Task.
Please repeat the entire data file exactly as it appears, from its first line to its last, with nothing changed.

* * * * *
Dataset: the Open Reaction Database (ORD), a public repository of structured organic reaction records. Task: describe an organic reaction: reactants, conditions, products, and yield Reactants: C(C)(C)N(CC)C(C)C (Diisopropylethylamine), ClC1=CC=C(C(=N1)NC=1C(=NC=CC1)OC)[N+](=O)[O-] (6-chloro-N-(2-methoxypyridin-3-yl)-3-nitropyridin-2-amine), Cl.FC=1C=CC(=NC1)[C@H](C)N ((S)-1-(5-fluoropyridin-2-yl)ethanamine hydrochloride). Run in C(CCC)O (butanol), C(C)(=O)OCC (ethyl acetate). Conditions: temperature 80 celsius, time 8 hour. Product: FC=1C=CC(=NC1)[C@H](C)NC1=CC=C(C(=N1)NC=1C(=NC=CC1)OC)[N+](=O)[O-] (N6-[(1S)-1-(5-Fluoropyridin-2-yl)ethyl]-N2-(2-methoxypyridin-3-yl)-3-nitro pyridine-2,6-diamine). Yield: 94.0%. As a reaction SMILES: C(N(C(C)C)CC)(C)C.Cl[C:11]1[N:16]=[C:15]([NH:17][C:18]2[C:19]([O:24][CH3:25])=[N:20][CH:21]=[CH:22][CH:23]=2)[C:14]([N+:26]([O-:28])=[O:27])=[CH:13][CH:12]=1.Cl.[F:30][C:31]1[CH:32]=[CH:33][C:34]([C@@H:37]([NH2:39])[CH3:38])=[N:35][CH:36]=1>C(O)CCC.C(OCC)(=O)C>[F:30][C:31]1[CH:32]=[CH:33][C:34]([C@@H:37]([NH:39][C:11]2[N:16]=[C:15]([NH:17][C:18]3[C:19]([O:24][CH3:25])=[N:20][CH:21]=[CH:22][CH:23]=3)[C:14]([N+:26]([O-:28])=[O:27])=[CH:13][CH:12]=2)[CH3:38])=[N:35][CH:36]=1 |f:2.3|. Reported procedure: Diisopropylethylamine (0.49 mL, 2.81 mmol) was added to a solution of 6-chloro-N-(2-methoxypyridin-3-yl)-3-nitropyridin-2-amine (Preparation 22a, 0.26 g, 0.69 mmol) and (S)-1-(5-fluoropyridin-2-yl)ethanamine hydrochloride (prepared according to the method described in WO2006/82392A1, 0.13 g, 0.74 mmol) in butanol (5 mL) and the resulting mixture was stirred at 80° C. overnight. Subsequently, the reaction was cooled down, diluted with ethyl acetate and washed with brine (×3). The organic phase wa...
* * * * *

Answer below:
Dataset: the Open Reaction Database (ORD), a public repository of structured organic reaction records. Task: describe an organic reaction: reactants, conditions, products, and yield Reactants: C(C)(C)N(CC)C(C)C (Diisopropylethylamine), ClC1=CC=C(C(=N1)NC=1C(=NC=CC1)OC)[N+](=O)[O-] (6-chloro-N-(2-methoxypyridin-3-yl)-3-nitropyridin-2-amine), Cl.FC=1C=CC(=NC1)[C@H](C)N ((S)-1-(5-fluoropyridin-2-yl)ethanamine hydrochloride). Run in C(CCC)O (butanol), C(C)(=O)OCC (ethyl acetate). Conditions: temperature 80 celsius, time 8 hour. Product: FC=1C=CC(=NC1)[C@H](C)NC1=CC=C(C(=N1)NC=1C(=NC=CC1)OC)[N+](=O)[O-] (N6-[(1S)-1-(5-Fluoropyridin-2-yl)ethyl]-N2-(2-methoxypyridin-3-yl)-3-nitro pyridine-2,6-diamine). Yield: 94.0%. As a reaction SMILES: C(N(C(C)C)CC)(C)C.Cl[C:11]1[N:16]=[C:15]([NH:17][C:18]2[C:19]([O:24][CH3:25])=[N:20][CH:21]=[CH:22][CH:23]=2)[C:14]([N+:26]([O-:28])=[O:27])=[CH:13][CH:12]=1.Cl.[F:30][C:31]1[CH:32]=[CH:33][C:34]([C@@H:37]([NH2:39])[CH3:38])=[N:35][CH:36]=1>C(O)CCC.C(OCC)(=O)C>[F:30][C:31]1[CH:32]=[CH:33][C:34]([C@@H:37]([NH:39][C:11]2[N:16]=[C:15]([NH:17][C:18]3[C:19]([O:24][CH3:25])=[N:20][CH:21]=[CH:22][CH:23]=3)[C:14]([N+:26]([O-:28])=[O:27])=[CH:13][CH:12]=2)[CH3:38])=[N:35][CH:36]=1 |f:2.3|. Reported procedure: Diisopropylethylamine (0.49 mL, 2.81 mmol) was added to a solution of 6-chloro-N-(2-methoxypyridin-3-yl)-3-nitropyridin-2-amine (Preparation 22a, 0.26 g, 0.69 mmol) and (S)-1-(5-fluoropyridin-2-yl)ethanamine hydrochloride (prepared according to the method described in WO2006/82392A1, 0.13 g, 0.74 mmol) in butanol (5 mL) and the resulting mixture was stirred at 80° C. overnight. Subsequently, the reaction was cooled down, diluted with ethyl acetate and washed with brine (×3). The organic phase wa...